Mustard is a spice obtained from some species of the genus Brassica from whose seeds the famous sauce is obtained.

Origins and History –
Mustard in Europe has been known since ancient times and in any case it was already known since the times of the Greeks; the Romans instead knew its antioxidant properties and used it to preserve fruit, vegetables, fruit juices and wine must.
In France there is a great tradition of mustard, especially in Burgundy (especially in Dijon), where mustard sauce is supposed to have been invented, which is actually a mustard mustard.
Mustard sauce is obtained from small but tenacious seeds, capable of giving life to innumerable seedlings whose leaves and stems have always nourished the Eastern populations; these seeds are then transformed into smooth or grainy sauces, spicy or delicate.
Mustard also gives mustard vigor and character.
Its use has spread since ancient times when our ancestors discovered that, by chewing on the clear seeds of mustard, the meat was tastier and more digestible.
The Egyptians resorted to its digestive properties and as a condiment, attributing precious virtues to this spice.
It was known by the Jews, according to which Abraham served the angels with boiled veal tongue and mustard.
The Greeks attributed its discovery to Aesculapius, father of medicine.
The first documented recipe for mustard is also due to the Romans, in Columella’s De re rustica (1st century AD). The naturalist Pliny also dealt with mustard in Historia naturalis, focusing however on the therapeutic uses cited by scientists of classical antiquity, from Aesculapius to Hippocrates and Pythagoras. Just to the latter Pliny referred by talking about the ability of the mustard, chopped and mixed with vinegar, to cure poisonings caused by bites of snakes and scorpions or mushrooms.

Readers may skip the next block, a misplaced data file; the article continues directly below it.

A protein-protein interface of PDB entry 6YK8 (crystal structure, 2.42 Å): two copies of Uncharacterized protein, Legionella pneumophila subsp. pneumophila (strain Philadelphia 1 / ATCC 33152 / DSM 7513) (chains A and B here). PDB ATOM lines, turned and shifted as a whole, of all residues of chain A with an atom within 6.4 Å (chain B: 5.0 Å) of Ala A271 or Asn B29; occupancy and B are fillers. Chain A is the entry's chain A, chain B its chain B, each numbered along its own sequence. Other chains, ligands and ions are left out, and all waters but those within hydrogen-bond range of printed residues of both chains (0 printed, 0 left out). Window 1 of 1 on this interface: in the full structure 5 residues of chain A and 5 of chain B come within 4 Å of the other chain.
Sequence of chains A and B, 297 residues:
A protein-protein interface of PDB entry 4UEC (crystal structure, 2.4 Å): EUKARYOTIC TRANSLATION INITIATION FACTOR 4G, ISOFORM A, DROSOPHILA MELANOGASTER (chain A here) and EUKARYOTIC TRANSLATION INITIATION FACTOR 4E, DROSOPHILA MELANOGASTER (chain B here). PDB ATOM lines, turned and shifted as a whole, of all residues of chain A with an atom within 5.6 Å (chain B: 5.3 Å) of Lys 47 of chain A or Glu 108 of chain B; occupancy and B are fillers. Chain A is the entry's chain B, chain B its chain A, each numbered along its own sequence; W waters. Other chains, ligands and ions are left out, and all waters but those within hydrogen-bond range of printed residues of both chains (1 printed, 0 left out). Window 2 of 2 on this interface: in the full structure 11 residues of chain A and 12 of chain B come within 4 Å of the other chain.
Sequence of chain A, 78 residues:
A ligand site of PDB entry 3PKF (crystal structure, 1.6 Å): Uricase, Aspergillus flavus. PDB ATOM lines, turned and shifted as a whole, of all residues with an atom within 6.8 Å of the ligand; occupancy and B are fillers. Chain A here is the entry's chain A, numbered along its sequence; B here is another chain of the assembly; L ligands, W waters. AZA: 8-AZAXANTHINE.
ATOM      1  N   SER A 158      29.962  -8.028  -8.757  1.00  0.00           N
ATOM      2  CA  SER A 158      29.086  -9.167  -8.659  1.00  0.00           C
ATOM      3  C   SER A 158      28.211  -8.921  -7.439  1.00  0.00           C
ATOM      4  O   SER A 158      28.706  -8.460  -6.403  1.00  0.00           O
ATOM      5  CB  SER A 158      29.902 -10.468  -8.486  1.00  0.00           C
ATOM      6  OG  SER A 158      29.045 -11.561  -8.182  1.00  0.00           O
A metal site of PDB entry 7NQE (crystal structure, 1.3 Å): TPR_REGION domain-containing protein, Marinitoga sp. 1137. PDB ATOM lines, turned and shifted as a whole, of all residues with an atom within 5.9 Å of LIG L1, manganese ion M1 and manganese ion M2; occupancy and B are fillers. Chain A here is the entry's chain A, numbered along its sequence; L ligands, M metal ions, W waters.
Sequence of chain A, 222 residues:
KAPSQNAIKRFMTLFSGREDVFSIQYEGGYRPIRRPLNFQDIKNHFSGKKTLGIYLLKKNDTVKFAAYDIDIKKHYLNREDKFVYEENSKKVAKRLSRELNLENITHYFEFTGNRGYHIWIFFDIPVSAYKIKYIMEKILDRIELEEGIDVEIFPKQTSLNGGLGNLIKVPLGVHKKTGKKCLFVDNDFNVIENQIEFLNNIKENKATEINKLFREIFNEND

The naturalist offered therapy for each affection. Toothache? Chew the seeds or, as Hippocrates suggested, apply a poultice. Sore throat? Gargle with mustard, vinegar and honey. Lumbago, shoulder or hip pain? Mustard compresses mixed with figs or closed between two cloths to avoid blistering, given the revulsive properties of the seeds.
As for asthmatics and epileptics, it is reported that mustard “revives their senses and their heads by causing sneezing” and also restores appetite when mixed with cucumber juice. Pliny’s list included a long and heterogeneous series of disorders: dermatosis, tetanus, alopecia, lethargy, mycosis, stones, bruises, bruises, female fatigue, stomach ailments, digestive problems. Modern herbal medicine has partially confirmed the ancient medicinal uses.

Description –
The name mustard indicates some species of herbaceous plants belonging to the Brassicaceae or Cruciferous family, from which different types of mustard are obtained.
Brassica nigra, called black mustard, probably the first to be grown as a spice. In fact, seeds dating back to the Bronze Age were found in a stilt house on Lake Biel in Switzerland and in a Chinese prehistoric boat. It was widespread in Ancient Egypt and was exported to Europe and Asia. The Spaniards introduced it to the Americas. Its plants can reach 3 meters and the taste of the seeds, rather small, is pungent.